Thursday, September 23, 2021

Booknotes: William Barksdale, CSA

New Arrival:
William Barksdale, CSA: A Biography of the United States Congressman and Confederate Brigadier General by John Douglas Ashton (McFarland, 2021).

From the description: "An aggressive and colorful personality, William Barksdale was no stranger to controversy. Orphaned at 13, he succeeded as lawyer, newspaper editor, Mexican War veteran, politician and Confederate commander." In addition to possessing a civilian background common to so many Civil War volunteer generals, Mississippi's Barksdale also practically lived the stereotype of the southern Fireater. "During eight years in the U.S. Congress, he was among the South's most ardent defenders of slavery and advocates for states' rights. His emotional speeches and altercations--including a brawl on the House floor--made headlines in the years preceding secession. His fiery temper prompted three near-duels, gaining him a reputation as a brawler and knife-fighter."

Unlike so many other political generals, however, Barksdale earned a more than solid record as a combat commander to go along with his violent off-the-battlefield exploits. "Arrested for intoxication, Colonel Barksdale survived a military Court of Inquiry to become one of the most beloved commanders in the Army of Northern Virginia. His reputation soared with his defense against the Union river crossing and street-fighting at Fredericksburg, and his legendary charge at Gettysburg."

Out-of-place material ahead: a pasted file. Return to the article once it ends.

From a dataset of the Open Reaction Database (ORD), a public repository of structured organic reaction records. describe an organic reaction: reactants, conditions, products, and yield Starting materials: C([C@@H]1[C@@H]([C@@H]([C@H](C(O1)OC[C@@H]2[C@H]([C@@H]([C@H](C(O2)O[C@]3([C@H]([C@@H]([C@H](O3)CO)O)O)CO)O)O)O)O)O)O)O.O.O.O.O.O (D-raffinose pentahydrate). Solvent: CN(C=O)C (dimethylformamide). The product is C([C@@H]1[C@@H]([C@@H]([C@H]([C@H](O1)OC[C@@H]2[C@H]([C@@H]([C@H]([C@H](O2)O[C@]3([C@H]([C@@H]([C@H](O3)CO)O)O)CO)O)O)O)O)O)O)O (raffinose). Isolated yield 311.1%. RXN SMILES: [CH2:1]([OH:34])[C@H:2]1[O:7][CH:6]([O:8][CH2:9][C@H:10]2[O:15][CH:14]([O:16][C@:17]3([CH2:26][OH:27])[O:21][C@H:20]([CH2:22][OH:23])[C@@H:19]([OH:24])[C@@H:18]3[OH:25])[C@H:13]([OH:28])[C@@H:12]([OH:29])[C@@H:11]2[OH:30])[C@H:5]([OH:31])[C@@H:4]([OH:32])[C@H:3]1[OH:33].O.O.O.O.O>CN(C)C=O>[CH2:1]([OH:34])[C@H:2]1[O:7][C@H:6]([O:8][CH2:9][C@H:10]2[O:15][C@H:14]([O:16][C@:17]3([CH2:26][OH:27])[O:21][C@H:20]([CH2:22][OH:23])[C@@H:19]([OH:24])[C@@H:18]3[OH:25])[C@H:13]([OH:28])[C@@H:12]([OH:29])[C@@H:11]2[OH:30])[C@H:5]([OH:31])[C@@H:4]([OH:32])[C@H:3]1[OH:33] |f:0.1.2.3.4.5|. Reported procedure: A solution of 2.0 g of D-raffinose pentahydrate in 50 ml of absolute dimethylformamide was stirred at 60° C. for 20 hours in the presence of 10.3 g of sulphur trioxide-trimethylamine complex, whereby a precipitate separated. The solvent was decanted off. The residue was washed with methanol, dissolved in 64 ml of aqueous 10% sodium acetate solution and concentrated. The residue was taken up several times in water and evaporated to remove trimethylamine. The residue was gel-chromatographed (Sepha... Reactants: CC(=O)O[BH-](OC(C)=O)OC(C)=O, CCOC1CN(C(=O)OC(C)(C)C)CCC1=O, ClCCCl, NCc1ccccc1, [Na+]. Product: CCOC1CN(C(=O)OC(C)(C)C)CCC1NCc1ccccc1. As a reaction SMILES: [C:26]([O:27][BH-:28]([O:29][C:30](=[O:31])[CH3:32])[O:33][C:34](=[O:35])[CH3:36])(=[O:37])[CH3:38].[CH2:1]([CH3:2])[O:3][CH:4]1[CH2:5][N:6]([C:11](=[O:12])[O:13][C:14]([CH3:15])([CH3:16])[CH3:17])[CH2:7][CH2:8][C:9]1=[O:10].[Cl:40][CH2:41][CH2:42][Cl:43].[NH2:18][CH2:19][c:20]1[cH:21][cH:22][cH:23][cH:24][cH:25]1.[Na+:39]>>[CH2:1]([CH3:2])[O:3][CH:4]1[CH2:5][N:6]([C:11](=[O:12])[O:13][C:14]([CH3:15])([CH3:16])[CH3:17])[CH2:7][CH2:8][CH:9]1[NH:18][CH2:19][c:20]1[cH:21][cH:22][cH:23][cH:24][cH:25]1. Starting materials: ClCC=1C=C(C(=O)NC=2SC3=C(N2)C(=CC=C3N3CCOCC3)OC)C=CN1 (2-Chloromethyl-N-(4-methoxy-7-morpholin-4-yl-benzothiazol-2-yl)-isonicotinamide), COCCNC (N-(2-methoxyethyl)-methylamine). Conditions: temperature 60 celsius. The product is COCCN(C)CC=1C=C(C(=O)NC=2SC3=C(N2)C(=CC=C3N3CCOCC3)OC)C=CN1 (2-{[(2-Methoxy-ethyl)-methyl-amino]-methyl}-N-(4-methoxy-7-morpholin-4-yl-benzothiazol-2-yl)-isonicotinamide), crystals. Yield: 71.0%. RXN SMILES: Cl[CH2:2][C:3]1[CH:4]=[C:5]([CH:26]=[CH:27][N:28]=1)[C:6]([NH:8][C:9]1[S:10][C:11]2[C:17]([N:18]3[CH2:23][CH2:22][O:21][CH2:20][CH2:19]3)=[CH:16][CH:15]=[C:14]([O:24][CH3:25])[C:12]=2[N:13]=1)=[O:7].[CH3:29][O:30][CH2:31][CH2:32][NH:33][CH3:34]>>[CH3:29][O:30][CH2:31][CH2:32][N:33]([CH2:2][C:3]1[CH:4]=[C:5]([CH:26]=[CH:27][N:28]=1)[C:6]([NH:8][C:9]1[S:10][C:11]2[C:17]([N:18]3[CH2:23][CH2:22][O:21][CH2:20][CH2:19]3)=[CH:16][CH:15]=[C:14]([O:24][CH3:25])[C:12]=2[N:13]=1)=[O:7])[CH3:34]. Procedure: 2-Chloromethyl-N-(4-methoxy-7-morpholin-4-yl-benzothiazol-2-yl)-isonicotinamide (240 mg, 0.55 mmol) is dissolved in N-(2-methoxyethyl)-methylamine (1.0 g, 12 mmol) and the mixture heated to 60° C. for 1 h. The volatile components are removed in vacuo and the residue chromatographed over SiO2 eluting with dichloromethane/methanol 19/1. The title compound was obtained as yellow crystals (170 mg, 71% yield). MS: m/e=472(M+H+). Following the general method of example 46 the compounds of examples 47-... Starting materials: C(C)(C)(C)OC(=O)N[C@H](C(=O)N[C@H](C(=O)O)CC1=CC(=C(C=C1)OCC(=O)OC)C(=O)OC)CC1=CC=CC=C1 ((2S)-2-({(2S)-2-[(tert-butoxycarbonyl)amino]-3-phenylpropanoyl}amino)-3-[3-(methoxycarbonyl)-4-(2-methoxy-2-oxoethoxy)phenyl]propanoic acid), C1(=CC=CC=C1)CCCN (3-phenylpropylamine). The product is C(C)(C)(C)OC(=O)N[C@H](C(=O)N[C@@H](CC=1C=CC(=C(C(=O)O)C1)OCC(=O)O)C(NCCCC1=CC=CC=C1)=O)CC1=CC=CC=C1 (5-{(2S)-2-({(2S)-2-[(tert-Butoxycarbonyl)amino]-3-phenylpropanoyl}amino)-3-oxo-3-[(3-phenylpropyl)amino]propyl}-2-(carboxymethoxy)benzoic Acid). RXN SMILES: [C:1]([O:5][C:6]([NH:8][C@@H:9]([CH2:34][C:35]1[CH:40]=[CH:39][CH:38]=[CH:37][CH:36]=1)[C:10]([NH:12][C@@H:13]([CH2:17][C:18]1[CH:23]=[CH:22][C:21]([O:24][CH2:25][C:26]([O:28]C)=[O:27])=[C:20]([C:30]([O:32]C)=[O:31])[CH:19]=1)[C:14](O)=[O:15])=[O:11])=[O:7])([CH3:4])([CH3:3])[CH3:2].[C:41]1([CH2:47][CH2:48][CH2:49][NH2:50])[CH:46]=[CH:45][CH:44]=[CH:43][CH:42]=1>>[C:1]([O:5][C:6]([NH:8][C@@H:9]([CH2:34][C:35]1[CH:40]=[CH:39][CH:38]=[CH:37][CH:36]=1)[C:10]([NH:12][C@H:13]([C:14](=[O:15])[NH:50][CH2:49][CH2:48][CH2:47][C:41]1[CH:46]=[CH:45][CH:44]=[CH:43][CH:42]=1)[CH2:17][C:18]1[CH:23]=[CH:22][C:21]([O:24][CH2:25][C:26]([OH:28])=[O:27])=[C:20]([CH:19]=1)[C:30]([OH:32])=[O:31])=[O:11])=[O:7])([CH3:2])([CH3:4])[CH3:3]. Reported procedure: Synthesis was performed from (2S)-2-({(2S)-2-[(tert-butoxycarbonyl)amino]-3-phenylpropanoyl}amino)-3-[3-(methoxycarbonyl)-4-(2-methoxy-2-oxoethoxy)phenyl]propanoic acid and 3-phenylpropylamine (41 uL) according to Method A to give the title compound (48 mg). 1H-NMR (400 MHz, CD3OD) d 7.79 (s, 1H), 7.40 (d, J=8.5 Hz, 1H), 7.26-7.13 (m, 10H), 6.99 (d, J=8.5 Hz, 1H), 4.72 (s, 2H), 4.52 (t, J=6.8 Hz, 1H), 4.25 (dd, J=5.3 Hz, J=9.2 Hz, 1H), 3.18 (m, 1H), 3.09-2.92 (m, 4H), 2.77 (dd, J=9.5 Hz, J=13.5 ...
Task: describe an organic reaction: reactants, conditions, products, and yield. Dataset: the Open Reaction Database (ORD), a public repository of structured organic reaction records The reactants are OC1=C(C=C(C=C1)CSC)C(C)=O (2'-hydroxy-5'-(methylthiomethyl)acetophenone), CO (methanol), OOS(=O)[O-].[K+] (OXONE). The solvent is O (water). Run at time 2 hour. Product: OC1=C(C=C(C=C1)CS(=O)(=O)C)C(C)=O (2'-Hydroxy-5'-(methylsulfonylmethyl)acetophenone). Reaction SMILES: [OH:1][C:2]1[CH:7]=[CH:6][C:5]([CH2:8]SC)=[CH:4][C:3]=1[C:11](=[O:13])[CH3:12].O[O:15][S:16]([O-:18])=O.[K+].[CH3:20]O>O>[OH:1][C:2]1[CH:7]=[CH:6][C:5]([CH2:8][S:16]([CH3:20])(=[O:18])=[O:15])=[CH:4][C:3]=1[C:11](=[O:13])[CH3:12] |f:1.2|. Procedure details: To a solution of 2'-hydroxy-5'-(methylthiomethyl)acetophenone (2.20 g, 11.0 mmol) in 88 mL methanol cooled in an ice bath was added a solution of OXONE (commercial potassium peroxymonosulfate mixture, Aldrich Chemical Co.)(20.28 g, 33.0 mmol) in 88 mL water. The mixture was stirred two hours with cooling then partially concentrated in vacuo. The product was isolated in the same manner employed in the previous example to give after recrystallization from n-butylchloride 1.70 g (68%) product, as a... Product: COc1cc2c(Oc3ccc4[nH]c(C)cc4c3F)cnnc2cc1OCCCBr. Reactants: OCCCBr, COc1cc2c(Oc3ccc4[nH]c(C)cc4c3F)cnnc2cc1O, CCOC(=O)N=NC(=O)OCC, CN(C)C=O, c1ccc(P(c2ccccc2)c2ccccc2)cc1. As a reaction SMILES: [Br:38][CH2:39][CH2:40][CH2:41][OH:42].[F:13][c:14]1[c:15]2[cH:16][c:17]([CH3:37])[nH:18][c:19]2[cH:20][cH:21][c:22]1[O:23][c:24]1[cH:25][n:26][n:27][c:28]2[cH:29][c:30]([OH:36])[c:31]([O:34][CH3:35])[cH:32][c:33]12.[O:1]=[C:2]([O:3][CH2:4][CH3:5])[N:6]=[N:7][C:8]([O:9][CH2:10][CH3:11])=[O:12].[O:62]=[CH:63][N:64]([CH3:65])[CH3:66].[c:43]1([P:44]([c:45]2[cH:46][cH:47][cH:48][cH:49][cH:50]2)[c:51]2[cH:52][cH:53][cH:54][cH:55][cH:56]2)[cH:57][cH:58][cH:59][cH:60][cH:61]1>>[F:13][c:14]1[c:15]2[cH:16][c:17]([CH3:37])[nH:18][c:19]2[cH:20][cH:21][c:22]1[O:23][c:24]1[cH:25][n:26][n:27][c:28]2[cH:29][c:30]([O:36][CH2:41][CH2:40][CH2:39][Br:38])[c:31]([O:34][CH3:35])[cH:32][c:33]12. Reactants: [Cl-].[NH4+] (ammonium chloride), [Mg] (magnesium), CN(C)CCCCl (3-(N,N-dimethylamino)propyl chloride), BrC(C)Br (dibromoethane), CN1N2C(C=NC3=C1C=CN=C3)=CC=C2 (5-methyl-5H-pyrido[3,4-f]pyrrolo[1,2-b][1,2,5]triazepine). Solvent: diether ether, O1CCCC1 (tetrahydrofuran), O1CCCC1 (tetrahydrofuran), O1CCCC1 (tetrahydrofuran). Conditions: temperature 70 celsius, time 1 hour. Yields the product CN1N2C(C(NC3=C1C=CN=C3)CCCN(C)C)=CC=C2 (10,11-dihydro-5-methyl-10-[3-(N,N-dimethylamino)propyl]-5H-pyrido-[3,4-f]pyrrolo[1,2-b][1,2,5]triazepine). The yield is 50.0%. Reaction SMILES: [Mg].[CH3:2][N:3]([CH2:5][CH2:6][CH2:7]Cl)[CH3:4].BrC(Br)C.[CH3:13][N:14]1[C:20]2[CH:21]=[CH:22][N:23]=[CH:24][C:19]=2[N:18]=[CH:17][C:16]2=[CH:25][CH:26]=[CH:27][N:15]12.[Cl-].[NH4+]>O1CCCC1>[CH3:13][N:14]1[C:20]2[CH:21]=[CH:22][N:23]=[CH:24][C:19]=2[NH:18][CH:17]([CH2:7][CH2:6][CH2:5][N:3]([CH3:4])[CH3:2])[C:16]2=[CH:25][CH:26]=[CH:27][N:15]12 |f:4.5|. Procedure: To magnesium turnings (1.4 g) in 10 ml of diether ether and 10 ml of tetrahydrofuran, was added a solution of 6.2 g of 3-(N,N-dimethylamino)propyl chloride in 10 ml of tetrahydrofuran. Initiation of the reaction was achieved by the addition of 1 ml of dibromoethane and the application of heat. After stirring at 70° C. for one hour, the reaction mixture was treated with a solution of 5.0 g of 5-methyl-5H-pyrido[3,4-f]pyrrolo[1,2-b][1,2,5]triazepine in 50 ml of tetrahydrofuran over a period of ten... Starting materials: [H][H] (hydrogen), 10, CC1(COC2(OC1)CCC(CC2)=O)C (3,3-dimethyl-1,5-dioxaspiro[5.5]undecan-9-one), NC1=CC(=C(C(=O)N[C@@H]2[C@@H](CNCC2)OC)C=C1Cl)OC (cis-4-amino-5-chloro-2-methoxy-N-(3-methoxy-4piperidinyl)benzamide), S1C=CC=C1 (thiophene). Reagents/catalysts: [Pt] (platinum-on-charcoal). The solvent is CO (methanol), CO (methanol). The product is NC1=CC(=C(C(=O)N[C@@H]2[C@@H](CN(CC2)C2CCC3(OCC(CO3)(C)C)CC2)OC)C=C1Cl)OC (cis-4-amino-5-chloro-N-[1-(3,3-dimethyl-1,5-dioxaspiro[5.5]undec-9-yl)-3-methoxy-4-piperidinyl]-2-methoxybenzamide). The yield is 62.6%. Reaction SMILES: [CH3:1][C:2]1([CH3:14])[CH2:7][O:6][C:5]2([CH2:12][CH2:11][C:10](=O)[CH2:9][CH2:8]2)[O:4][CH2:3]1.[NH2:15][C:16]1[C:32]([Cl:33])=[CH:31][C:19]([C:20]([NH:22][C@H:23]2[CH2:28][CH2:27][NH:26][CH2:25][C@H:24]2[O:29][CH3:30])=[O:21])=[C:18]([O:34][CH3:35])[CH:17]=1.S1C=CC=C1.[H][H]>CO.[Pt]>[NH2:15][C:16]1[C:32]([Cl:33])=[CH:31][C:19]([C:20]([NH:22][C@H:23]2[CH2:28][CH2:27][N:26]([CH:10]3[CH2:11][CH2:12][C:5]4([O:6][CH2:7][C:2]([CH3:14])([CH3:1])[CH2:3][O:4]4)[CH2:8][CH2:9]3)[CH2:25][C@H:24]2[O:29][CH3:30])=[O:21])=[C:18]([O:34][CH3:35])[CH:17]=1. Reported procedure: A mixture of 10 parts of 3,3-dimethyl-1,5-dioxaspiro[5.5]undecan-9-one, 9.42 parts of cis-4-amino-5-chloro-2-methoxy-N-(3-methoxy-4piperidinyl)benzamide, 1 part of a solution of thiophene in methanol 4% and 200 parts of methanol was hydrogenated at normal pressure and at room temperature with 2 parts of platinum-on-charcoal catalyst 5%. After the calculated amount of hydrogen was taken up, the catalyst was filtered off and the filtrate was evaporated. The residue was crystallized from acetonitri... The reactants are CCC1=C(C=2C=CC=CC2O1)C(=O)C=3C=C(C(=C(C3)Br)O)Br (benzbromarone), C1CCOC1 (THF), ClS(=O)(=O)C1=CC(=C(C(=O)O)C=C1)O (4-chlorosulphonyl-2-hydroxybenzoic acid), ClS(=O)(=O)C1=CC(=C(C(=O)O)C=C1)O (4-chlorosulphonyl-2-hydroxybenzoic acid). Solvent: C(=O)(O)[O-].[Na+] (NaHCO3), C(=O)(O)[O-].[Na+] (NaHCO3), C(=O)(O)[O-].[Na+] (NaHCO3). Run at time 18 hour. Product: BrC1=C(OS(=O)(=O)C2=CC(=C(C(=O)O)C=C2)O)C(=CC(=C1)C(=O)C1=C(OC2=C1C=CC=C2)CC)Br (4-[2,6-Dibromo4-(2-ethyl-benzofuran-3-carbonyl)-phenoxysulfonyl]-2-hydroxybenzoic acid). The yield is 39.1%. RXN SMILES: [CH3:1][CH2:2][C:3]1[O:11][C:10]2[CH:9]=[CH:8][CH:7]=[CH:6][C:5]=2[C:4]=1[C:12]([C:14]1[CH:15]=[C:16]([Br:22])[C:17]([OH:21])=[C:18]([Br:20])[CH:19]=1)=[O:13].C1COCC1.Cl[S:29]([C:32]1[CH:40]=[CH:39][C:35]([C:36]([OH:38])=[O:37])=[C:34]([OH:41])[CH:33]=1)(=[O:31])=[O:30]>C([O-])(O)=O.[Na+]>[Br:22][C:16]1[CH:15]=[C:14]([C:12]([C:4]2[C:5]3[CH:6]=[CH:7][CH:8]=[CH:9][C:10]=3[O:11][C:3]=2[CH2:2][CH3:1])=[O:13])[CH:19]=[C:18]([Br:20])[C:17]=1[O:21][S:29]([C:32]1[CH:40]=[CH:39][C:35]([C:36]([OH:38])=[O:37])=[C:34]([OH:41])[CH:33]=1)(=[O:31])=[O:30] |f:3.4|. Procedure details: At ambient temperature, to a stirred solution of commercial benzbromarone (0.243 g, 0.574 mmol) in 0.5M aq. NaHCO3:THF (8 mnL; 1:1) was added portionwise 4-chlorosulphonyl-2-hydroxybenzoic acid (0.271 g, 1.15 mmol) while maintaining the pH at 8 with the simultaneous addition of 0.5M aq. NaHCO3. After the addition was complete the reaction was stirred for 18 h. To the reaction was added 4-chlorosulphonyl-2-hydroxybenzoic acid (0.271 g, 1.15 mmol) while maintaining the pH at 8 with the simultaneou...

John Douglas Ashton's William Barksdale, CSA: A Biography of the United States Congressman and Confederate Brigadier General is the "first full-length biography" of the general and "places his life and career in historical context." The first six chapters cover Barksdale's prewar life and career. The rest of the volume recounts Barksdale's military career, first as colonel of the 13th Mississippi at First Bull Run and Ball's Bluff/Edward's Ferry and then as commanding general of the Mississippi Brigade (he replaced General Richard Griffith, who was mortally wounded on June 29 during the Seven Days) until his own death from wounds suffered on July 2 at Gettysburg. His actions as brigade commander during the rest of the Seven Days, the 1862 Maryland Campaign, Fredericksburg, Chancellorsville, and Gettysburg are addressed in some detail in the volume, all supported by an excellent set of maps. The bibliography is impressive-looking in its depth and variety of sources listed.

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